You see, sometimes, when my mother gets mad with me
She sits on the stool, unties her headgear; and disintegrates into a million glass pieces
I pick one of the pieces, and in it is a sad reflection, which reads:
“When I got pregnant with you,
“My father sent me out of the house, ignoring my mother pleas.”
And he locked the young man who benevolently dispersed his seeds in my fertile ground.”
“When he came out, he ran, and that was the last I heard of him.”
I fling the piece away, but it is of no use, as I have already digested it and there lies it in my belly
I’m a loose thing. Other children bring Bliss — I didn’t.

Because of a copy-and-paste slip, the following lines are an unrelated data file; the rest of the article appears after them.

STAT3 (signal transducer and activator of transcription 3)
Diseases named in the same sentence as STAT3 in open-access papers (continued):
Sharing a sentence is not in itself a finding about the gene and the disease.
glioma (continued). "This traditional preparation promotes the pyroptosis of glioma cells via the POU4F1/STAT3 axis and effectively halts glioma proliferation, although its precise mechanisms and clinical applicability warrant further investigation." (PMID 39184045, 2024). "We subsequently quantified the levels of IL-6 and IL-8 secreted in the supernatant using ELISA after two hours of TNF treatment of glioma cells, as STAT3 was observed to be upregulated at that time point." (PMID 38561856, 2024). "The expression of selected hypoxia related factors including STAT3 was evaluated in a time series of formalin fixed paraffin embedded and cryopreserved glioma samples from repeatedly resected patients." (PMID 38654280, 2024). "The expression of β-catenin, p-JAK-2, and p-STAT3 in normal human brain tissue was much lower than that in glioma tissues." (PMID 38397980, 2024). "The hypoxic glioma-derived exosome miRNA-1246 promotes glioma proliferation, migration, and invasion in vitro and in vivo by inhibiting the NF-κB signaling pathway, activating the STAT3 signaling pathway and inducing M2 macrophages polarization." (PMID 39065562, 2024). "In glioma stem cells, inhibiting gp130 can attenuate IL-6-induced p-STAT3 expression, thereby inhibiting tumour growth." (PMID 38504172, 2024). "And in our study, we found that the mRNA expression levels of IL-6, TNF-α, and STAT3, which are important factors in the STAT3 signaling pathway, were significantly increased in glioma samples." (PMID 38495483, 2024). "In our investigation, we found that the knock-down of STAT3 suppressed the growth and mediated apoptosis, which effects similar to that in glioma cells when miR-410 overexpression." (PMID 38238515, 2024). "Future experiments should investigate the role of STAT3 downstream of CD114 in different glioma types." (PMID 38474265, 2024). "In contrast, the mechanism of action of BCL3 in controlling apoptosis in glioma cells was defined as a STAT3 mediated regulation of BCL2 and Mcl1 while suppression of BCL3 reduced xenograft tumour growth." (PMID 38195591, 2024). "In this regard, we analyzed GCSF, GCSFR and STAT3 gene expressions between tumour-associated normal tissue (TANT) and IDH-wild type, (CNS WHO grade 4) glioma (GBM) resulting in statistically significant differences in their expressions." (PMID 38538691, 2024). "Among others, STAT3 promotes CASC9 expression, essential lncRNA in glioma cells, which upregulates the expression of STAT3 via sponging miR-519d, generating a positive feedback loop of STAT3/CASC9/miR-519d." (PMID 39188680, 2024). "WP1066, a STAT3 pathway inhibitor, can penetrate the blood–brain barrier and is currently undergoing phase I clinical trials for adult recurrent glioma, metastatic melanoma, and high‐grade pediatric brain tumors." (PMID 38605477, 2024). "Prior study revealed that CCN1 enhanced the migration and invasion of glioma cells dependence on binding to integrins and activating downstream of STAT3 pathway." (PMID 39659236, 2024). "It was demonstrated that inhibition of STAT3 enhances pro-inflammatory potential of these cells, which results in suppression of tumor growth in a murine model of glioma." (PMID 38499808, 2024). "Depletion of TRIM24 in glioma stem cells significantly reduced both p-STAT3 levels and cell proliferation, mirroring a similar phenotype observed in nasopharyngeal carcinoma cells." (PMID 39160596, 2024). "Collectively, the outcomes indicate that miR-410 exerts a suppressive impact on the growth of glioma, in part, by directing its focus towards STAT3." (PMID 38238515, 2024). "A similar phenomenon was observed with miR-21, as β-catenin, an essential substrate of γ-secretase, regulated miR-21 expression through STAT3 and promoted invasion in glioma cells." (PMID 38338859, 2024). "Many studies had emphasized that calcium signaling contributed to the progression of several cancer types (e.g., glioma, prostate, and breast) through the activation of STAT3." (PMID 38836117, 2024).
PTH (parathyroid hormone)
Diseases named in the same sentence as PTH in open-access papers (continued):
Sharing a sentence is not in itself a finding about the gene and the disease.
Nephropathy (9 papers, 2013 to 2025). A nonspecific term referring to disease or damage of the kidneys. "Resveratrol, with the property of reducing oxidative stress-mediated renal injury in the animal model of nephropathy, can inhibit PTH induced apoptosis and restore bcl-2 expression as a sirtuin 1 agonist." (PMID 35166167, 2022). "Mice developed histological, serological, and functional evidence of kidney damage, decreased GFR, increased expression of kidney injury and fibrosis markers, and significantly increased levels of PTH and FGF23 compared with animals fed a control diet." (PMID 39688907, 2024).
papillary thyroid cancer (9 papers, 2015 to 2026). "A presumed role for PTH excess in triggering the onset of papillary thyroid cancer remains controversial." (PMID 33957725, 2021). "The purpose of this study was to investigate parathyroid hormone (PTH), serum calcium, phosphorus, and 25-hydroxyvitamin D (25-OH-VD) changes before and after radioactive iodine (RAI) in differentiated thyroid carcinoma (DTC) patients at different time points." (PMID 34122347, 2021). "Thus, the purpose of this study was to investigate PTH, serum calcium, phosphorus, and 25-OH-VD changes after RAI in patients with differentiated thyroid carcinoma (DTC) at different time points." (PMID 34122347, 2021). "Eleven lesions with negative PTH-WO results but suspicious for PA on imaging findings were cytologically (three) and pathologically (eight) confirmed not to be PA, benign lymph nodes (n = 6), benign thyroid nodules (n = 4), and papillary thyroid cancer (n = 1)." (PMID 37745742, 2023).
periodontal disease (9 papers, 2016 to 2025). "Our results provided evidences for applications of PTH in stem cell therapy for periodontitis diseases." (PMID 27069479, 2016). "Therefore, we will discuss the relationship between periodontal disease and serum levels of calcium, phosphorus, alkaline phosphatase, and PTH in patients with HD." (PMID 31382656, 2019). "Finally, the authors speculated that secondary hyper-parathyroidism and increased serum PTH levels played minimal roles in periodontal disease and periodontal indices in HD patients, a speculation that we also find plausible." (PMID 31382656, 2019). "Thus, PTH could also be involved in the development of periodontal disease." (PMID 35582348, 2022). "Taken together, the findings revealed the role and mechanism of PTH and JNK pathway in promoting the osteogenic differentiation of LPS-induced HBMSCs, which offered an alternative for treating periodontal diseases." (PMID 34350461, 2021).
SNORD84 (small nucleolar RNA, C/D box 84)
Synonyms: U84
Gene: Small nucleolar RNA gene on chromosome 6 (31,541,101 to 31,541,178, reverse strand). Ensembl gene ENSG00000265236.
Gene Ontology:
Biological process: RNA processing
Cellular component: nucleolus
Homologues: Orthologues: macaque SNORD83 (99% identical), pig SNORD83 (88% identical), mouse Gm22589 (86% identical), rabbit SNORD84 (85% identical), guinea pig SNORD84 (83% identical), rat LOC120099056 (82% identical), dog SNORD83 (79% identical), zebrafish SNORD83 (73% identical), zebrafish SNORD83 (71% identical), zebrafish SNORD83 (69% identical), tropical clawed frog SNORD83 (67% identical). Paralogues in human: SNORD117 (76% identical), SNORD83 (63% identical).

My pathetic existence is fueled by the blood that runs in me
— a scarlet gift, given by my father, the thief who stole from a wayward woman
The Shame I constantly feel is like the cashew juice; it stains and never comes off
You see, when I was seven, a big man visited, but prior to the visit, my mother warned me sternly
She told me to be quiet and be soundless like the graveyard
Later that day, as I sat quietly in my room, a big rat passed
And I tried, I transformed my fear to a squeal
I heard the big man voice: “who’s that?”
My mother answered, “it’s from the next house.”
After he left, my mother rushed towards me.
She slapped me and spanked me so hard I sent curses to my father wherever he was
But all that happened when she was younger — when she could still pull my ears.
Nowadays, my mother just purposely drops me at the entrance to the home of God.
“Bastards have no place here,” the pastor says.